The coolest place on the internet, according to this tagline.
AskArchiveFAQ

June 18, 2013
rollingstone:

Moby is offering non-profit filmmakers his entire catalog of music, for free.

Back in the ’70s and ’80s, novelist Stephen King started doing something similar, giving budding filmmakers the rights to his short stories for a dollar. While most of the people who created films based on King’s short stories didn’t become famous, one did: Frank Darabont, the guy who directed the “The Shawshank Redemption” and “The Green Mile”—both films based on King stories. Oh, and Darabont created a little series you might have heard of called “The Walking Dead.”

rollingstone:

Moby is offering non-profit filmmakers his entire catalog of music, for free.

Back in the ’70s and ’80s, novelist Stephen King started doing something similar, giving budding filmmakers the rights to his short stories for a dollar. While most of the people who created films based on King’s short stories didn’t become famous, one did: Frank Darabont, the guy who directed the “The Shawshank Redemption” and “The Green Mile”—both films based on King stories. Oh, and Darabont created a little series you might have heard of called “The Walking Dead.”

13:13 // 10 months ago
July 30, 2011

3 a.m. video du jour: Kurt Loder, circa 1995, explaining the internet to the plebes watching MTV News. Unlike this classic clip of the Today Show anchors acting utterly confused about the Internet, Loder seems to know what he’s talking about pretty well. Fun fact: MTV.com has an interesting pre-Web history that involved former VJ Adam Curry of all people buying the domain name before MTV knew that owning this domain name was important. (Also, on a side note: Son Volt, Moby with HAIR, Better Than Ezra’s “Good,” Coolio, virtual reality, and “The Net”-era Sandra Bullock. Wow, time machine.)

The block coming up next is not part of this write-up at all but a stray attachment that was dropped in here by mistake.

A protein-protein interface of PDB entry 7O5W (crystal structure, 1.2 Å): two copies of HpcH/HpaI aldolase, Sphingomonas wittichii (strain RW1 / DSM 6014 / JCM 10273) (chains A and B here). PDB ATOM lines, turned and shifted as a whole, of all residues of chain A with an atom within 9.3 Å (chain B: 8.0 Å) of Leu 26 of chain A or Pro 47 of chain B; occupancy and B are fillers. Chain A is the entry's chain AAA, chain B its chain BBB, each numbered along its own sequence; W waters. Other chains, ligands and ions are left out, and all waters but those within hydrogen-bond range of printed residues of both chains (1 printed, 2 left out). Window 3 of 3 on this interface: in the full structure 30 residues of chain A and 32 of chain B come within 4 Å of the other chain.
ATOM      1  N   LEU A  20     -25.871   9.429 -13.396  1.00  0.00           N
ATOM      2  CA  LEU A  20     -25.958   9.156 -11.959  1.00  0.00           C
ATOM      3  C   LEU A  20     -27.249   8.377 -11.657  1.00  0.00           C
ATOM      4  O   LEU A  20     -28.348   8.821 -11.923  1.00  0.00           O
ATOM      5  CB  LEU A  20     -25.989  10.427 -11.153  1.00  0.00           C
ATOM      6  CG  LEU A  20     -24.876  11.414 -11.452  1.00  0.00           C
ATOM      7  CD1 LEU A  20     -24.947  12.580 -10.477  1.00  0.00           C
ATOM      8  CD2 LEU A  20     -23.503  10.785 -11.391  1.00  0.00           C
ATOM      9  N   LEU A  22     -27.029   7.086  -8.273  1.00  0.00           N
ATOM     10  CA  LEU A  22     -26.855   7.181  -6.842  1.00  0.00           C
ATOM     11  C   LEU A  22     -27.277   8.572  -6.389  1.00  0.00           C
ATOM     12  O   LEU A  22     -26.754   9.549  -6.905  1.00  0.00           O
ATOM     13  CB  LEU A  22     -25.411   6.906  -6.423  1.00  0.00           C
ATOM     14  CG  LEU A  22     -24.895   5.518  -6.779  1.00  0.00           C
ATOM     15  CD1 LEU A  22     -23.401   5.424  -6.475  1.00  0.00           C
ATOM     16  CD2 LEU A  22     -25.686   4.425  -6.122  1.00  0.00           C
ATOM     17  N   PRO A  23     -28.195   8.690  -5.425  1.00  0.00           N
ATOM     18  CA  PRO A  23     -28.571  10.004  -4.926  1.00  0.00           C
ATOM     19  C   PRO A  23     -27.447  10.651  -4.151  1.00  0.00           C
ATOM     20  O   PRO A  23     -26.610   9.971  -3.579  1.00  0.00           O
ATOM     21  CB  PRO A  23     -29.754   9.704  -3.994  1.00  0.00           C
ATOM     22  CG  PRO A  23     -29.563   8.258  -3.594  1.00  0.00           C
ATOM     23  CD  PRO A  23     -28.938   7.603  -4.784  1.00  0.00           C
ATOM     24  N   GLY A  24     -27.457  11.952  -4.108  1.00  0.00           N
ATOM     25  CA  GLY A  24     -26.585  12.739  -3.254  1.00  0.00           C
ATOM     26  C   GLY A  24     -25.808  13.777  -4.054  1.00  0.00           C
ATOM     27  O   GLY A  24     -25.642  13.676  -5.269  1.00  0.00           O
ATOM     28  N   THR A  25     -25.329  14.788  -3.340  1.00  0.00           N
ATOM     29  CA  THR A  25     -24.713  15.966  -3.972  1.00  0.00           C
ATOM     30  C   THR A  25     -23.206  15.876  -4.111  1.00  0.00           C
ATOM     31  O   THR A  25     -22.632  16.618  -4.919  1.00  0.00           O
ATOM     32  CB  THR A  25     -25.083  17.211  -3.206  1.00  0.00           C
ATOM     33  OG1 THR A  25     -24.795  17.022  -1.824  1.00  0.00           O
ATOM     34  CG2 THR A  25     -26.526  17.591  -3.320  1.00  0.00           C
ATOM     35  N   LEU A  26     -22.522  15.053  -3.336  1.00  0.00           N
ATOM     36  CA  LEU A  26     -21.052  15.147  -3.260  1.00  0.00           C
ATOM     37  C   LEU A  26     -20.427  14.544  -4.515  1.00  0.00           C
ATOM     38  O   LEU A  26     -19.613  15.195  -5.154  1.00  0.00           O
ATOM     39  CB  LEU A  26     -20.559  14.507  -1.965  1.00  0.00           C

3:32 // 2 years ago
February 12, 2011
Researchers: We just found a wrecked ship tied to “Moby Dick”!
See that down there? That decayed jar of ginger may be a key piece of the Moby Dick puzzle deep in the ocean for three centuries. The inspiration for Herman Melville’s book (and, indirectly Herman Melville’s great-great-great-grandnephew’s stage name), George Pollard, Jr., was the captain of the ship ”Two Brothers,” a ship that was struck by lightning and sank way back in 1823. (It was Pollard’s second whaling ship to face such an unlucky fate.) The crew was rescued, but the ship reportedly wasn’t found until recently, 600 miles off the coast of Honolulu. If true, this is awesome. (Photo by Greg McFall, NOAA) source
Follow ShortFormBlog

See that down there? That decayed jar of ginger may be a key piece of the Moby Dick puzzle deep in the ocean for three centuries. The inspiration for Herman Melville’s book (and, indirectly Herman Melville’s great-great-great-grandnephew’s stage name), George Pollard, Jr., was the captain of the ship ”Two Brothers,” a ship that was struck by lightning and sank way back in 1823. (It was Pollard’s second whaling ship to face such an unlucky fate.) The crew was rescued, but the ship reportedly wasn’t found until recently, 600 miles off the coast of Honolulu. If true, this is awesome. (Photo by Greg McFall, NOAA) source

Follow ShortFormBlog

18:26 // 3 years ago